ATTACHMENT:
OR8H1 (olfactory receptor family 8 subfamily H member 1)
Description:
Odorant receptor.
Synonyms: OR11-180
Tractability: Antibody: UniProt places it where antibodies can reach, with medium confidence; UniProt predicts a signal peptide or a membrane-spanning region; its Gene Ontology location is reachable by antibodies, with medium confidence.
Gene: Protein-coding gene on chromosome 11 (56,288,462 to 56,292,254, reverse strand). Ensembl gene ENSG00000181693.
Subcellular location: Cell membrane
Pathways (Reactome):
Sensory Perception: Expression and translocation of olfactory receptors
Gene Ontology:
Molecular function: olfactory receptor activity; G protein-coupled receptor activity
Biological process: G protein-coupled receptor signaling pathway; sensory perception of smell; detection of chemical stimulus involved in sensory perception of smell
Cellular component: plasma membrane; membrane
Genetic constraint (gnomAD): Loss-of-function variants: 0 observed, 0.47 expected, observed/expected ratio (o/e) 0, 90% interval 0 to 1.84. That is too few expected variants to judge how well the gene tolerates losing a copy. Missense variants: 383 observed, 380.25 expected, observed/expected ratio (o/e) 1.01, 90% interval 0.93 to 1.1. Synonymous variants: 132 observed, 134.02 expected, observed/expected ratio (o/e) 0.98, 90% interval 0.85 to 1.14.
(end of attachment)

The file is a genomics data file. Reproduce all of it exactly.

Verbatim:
OR8H1 (olfactory receptor family 8 subfamily H member 1)
Description:
Odorant receptor.
Synonyms: OR11-180
Tractability: Antibody: UniProt places it where antibodies can reach, with medium confidence; UniProt predicts a signal peptide or a membrane-spanning region; its Gene Ontology location is reachable by antibodies, with medium confidence.
Gene: Protein-coding gene on chromosome 11 (56,288,462 to 56,292,254, reverse strand). Ensembl gene ENSG00000181693.
Subcellular location: Cell membrane
Pathways (Reactome):
Sensory Perception: Expression and translocation of olfactory receptors
Gene Ontology:
Molecular function: olfactory receptor activity; G protein-coupled receptor activity
Biological process: G protein-coupled receptor signaling pathway; sensory perception of smell; detection of chemical stimulus involved in sensory perception of smell
Cellular component: plasma membrane; membrane
Genetic constraint (gnomAD): Loss-of-function variants: 0 observed, 0.47 expected, observed/expected ratio (o/e) 0, 90% interval 0 to 1.84. That is too few expected variants to judge how well the gene tolerates losing a copy. Missense variants: 383 observed, 380.25 expected, observed/expected ratio (o/e) 1.01, 90% interval 0.93 to 1.1. Synonymous variants: 132 observed, 134.02 expected, observed/expected ratio (o/e) 0.98, 90% interval 0.85 to 1.14.